In Memory Of Diesel
May 27, 2020
When Rolette and Josh Warren’s dog, Diesel, needed an expensive operation several years ago, the Binghamton couple couldn’t find any financial help.
They dialed animal rescue organizations as far away as New York City and California, but were turned down by every organization.
“We ran into a lot of roadblocks,” Rolette Warren said.
They handed over their life savings to pay for Diesel’s medical treatment and ultimately lost their home. Diesel could not be saved. Since then, the couple has recovered financially and now run a non-profit organization in Diesel’s memory that helps pet owners with food and other services.
“Our goal is to help be the bridge between the rescues and everybody else that’s trying to do something different within the pet community,” Warren said.
In Memory of Diesel, which received its nonprofit status in 2017, runs a pet food pantry for dog and cat owners in need, as well as help for cremating pets and providing support for their grieving owners. They also donate pet food to local pet rescue organizations, including Every Dogs Dream, Harpers Haven and Pibbles & More.
Future goals of the organization include providing help for emergency veterinary services, pairing people with disabilities and military veterans with service dogs, and rescuing and rehoming dogs from high-kill shelters.
The pet food pantry recently expanded its pet food services in response to the COVID-19 pandemic, which shut down schools and businesses, and left many people unemployed.
“During this pandemic, we decided to pass out pet food every week rather than twice a month because of the influx of need in the area,” she said.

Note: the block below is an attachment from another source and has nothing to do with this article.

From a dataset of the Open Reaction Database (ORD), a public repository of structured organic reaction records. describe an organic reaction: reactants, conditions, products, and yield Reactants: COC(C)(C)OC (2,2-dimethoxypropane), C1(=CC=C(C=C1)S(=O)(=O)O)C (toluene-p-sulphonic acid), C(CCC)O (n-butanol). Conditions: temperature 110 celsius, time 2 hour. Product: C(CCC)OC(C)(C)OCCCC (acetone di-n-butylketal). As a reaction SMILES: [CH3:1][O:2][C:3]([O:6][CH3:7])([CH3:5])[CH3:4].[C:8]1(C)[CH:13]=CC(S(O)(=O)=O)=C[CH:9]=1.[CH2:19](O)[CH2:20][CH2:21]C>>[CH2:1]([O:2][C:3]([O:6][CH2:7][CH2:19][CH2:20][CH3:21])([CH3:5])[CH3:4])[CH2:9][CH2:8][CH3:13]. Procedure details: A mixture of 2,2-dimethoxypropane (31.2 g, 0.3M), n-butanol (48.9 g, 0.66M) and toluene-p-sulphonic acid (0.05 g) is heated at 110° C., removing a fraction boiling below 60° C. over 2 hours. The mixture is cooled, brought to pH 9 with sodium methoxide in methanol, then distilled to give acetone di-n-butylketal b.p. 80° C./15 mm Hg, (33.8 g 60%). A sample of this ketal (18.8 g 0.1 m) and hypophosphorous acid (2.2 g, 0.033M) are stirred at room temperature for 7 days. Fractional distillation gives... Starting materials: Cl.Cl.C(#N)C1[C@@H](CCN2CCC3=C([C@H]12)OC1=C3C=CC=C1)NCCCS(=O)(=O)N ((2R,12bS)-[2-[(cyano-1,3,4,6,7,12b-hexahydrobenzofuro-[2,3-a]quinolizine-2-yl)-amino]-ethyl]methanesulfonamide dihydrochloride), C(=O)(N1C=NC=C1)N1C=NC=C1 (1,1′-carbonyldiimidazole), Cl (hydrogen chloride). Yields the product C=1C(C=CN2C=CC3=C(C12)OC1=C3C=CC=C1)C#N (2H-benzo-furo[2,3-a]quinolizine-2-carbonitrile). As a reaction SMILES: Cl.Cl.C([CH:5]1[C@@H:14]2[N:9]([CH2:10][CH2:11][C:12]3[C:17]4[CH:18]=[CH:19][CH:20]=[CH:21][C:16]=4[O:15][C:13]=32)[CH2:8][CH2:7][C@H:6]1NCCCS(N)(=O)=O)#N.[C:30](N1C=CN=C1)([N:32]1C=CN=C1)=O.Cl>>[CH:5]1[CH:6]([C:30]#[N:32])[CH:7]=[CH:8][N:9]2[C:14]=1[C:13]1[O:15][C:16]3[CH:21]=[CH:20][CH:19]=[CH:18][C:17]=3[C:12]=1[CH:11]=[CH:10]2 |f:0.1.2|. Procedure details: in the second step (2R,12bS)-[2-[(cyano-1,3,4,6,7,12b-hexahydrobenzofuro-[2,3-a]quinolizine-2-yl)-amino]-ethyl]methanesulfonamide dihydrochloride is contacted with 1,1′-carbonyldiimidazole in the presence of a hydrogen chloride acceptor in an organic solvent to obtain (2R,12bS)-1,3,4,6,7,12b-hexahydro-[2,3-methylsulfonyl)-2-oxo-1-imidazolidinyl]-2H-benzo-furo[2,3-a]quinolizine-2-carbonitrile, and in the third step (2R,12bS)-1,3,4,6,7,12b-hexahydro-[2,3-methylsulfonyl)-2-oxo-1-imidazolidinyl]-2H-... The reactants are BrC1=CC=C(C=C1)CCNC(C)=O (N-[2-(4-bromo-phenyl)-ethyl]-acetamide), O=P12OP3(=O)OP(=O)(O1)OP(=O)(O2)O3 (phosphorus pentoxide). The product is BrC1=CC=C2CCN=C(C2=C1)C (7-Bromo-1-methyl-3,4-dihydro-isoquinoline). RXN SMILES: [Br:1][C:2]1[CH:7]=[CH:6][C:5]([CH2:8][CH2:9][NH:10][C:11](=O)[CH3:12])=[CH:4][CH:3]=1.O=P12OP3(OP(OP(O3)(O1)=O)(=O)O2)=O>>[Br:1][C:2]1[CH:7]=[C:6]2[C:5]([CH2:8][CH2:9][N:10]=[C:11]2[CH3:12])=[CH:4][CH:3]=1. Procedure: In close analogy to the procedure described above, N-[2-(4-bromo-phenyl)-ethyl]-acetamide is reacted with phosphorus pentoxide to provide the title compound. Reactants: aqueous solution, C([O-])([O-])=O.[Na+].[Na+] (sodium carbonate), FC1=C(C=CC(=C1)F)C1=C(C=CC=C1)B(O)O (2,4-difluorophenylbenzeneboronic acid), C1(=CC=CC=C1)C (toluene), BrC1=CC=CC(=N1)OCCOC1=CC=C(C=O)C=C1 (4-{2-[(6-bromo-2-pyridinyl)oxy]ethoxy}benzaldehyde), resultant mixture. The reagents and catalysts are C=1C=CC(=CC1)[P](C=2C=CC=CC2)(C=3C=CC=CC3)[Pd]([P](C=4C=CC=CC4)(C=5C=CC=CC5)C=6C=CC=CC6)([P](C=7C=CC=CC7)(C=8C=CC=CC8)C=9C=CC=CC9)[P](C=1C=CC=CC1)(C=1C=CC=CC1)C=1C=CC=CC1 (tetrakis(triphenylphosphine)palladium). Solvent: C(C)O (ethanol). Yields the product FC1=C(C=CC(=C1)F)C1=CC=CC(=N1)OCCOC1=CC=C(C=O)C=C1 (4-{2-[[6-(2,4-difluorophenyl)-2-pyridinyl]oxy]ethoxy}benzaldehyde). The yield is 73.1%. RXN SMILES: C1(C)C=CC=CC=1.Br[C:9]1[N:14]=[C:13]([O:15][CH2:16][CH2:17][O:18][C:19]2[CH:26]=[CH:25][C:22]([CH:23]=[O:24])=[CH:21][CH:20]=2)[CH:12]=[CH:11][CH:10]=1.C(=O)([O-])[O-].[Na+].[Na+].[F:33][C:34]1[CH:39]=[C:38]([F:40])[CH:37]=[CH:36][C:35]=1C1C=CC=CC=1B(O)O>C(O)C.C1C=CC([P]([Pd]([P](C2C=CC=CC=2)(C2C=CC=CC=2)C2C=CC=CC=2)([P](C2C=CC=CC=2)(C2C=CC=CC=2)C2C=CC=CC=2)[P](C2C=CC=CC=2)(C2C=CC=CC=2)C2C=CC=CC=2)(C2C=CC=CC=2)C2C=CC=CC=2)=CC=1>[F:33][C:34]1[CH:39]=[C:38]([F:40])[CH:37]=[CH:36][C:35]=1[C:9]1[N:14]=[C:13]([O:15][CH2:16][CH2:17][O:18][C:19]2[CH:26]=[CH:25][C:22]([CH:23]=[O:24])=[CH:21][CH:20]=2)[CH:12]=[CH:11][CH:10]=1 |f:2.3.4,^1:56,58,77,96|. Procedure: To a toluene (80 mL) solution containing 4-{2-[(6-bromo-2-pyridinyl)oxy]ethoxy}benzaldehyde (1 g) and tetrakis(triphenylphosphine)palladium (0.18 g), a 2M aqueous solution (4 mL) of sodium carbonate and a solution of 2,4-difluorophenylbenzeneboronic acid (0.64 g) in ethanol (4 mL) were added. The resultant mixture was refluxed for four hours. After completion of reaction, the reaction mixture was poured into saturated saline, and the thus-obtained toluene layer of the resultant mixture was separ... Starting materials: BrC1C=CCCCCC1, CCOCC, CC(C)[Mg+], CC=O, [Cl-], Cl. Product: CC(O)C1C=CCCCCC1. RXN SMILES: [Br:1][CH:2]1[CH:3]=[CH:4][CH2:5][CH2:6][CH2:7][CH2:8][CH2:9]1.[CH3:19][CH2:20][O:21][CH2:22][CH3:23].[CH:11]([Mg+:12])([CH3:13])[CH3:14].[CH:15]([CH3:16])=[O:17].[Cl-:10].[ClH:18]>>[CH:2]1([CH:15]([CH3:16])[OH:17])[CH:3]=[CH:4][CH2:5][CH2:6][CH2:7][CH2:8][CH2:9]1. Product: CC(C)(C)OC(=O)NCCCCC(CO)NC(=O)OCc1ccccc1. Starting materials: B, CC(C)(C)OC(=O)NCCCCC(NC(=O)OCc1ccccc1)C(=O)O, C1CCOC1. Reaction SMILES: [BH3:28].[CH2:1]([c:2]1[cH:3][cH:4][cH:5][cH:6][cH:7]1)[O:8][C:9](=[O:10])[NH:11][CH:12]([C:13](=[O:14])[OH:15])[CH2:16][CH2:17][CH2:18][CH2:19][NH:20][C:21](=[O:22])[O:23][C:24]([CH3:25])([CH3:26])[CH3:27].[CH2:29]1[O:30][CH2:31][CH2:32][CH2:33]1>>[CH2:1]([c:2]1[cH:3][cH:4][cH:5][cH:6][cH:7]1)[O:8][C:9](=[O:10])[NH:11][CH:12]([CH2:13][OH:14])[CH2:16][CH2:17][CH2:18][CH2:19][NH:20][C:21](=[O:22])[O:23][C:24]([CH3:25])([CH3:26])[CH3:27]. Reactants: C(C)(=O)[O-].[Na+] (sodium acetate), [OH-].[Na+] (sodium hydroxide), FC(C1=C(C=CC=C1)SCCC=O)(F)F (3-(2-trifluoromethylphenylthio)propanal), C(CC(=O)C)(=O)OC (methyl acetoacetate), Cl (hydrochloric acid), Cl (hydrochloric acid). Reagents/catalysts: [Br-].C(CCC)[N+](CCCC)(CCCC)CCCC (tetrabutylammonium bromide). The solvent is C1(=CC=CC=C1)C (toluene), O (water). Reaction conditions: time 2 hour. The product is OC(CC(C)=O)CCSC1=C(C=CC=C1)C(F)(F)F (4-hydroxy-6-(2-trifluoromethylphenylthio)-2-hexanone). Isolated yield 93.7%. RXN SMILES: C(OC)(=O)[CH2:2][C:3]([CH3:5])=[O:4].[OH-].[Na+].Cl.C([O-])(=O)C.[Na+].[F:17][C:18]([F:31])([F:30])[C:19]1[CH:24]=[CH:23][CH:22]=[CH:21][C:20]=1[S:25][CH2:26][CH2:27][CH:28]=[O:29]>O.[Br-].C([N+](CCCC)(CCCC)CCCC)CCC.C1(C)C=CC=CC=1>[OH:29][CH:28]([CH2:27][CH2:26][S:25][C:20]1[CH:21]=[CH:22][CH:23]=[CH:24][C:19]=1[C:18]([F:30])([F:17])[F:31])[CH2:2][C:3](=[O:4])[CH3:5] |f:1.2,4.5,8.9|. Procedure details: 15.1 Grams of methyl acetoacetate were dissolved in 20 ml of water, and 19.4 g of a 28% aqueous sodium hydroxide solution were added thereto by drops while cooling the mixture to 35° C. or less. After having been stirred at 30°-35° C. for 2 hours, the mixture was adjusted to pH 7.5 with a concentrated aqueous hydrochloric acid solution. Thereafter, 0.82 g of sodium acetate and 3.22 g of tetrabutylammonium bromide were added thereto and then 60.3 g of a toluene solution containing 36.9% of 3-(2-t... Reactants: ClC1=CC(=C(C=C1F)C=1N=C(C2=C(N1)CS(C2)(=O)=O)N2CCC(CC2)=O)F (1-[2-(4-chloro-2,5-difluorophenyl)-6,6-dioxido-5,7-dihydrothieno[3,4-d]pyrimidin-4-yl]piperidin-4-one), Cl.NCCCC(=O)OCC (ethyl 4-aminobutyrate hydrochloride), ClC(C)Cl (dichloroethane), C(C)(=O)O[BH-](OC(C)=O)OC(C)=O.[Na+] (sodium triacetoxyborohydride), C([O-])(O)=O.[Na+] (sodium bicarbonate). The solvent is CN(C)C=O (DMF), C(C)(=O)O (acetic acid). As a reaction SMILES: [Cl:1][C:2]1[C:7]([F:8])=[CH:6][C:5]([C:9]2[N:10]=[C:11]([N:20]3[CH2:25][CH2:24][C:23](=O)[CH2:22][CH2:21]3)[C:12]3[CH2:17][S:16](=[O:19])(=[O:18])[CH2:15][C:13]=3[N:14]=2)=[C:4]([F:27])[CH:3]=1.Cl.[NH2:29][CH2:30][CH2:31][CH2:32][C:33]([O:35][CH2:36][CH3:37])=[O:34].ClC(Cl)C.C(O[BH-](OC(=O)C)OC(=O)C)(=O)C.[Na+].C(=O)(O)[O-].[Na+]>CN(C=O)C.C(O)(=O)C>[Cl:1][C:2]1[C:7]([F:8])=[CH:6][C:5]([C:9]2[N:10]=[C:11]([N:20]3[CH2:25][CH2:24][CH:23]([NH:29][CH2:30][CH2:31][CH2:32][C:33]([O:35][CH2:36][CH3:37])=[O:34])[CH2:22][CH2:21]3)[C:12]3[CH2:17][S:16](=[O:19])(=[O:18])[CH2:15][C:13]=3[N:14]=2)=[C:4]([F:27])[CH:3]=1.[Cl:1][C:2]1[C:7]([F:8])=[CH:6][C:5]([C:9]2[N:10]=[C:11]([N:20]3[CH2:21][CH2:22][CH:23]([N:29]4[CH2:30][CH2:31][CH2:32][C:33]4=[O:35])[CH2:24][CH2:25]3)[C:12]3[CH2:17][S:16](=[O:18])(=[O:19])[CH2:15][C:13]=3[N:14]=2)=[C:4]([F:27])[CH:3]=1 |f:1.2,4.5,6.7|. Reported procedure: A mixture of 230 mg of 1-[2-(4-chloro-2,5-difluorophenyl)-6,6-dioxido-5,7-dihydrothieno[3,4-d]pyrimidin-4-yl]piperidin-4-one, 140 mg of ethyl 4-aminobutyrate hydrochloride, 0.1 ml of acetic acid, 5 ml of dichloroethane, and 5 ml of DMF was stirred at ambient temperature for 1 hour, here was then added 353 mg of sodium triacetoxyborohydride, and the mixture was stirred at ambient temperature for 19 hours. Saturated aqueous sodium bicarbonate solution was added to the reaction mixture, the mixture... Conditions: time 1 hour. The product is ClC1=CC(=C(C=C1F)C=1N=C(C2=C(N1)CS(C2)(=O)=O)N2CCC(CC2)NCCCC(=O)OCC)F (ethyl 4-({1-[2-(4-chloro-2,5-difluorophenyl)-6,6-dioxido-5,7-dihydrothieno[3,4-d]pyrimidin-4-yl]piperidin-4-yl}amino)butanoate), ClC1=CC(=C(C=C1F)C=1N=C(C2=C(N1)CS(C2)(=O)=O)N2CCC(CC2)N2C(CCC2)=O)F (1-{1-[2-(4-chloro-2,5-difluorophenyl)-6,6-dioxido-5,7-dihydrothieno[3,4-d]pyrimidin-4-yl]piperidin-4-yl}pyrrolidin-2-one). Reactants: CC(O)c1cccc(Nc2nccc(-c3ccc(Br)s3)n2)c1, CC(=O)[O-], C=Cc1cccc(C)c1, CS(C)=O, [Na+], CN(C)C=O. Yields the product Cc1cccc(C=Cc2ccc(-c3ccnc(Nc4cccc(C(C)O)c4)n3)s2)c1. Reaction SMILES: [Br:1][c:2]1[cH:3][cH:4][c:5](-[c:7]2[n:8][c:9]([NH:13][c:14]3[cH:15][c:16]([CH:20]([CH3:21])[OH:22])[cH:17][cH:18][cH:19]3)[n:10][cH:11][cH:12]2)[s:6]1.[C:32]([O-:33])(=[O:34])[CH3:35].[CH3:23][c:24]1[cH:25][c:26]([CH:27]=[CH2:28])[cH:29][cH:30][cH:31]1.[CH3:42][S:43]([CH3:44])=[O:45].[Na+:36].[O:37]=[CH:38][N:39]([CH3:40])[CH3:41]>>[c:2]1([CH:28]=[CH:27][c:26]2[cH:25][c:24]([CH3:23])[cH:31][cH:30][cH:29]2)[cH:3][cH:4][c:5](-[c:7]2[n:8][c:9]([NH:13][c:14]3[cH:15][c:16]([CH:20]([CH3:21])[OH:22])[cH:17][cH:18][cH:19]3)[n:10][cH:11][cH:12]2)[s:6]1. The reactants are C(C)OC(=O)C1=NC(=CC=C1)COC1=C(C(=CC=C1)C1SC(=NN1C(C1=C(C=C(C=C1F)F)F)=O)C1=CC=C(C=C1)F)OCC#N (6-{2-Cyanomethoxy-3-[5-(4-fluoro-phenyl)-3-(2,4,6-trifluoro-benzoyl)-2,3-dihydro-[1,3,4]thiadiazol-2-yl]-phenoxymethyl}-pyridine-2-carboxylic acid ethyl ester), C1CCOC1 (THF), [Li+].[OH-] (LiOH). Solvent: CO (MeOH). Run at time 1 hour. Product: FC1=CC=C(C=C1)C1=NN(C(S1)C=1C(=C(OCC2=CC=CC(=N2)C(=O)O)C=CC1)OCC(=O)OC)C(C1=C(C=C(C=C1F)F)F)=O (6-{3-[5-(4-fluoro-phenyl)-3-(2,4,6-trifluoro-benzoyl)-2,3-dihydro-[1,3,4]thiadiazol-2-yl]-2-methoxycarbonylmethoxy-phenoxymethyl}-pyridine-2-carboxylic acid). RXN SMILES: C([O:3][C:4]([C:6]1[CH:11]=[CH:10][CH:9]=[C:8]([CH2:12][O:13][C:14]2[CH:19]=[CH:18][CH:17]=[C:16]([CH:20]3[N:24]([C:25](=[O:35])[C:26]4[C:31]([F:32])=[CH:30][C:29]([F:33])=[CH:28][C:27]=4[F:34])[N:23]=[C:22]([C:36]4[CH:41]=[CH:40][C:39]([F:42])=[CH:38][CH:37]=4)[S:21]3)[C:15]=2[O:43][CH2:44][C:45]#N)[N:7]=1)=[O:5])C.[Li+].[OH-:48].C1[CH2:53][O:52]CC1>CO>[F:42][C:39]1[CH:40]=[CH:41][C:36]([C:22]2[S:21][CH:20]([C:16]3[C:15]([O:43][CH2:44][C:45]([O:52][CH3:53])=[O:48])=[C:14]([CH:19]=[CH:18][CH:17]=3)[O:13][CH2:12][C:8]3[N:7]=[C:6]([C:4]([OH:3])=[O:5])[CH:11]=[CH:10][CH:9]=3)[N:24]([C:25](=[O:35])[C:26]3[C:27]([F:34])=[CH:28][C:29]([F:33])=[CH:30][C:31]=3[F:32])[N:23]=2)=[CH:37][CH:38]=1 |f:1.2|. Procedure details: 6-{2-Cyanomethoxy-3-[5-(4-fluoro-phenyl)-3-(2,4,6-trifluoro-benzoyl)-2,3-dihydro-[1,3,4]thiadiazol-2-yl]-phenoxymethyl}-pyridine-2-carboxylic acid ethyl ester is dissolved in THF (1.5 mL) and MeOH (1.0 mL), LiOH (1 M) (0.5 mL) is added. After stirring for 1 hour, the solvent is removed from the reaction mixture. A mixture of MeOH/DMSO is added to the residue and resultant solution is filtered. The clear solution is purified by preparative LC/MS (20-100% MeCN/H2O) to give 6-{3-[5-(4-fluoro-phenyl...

Since March, when the pandemic started, the organization has given away 1,400 pounds of pet food, Warren said. The goal is to help pet owners make it through tough financial times without having to give up their pets to shelters.
“We believe that you don’t need to surrender them during that time when you’re just down and out for a short period of time,” she said. “We believe everyone should have the opportunity to give their pet a fighting chance to stay with their family.”
Warren knows firsthand how strong the bond can be between pet and human.
“He was a great dog and an escape artist,” she said of Diesel, who was a Siberian Husky. “He was a character. He was the protector of our kids.”
Diesel was an active dog who never slowed down until the day he started getting sick.
“We knew something was wrong because he never acted like a 12-year-old dog. He acted like a puppy,” she said of Diesel.
Diesel was eventually diagnosed with a fungal infection which infected his lungs. He died in November 2014 but he’s not forgotten.
“That’s why we do it,” Warren said. “This is a way to honor his memory.”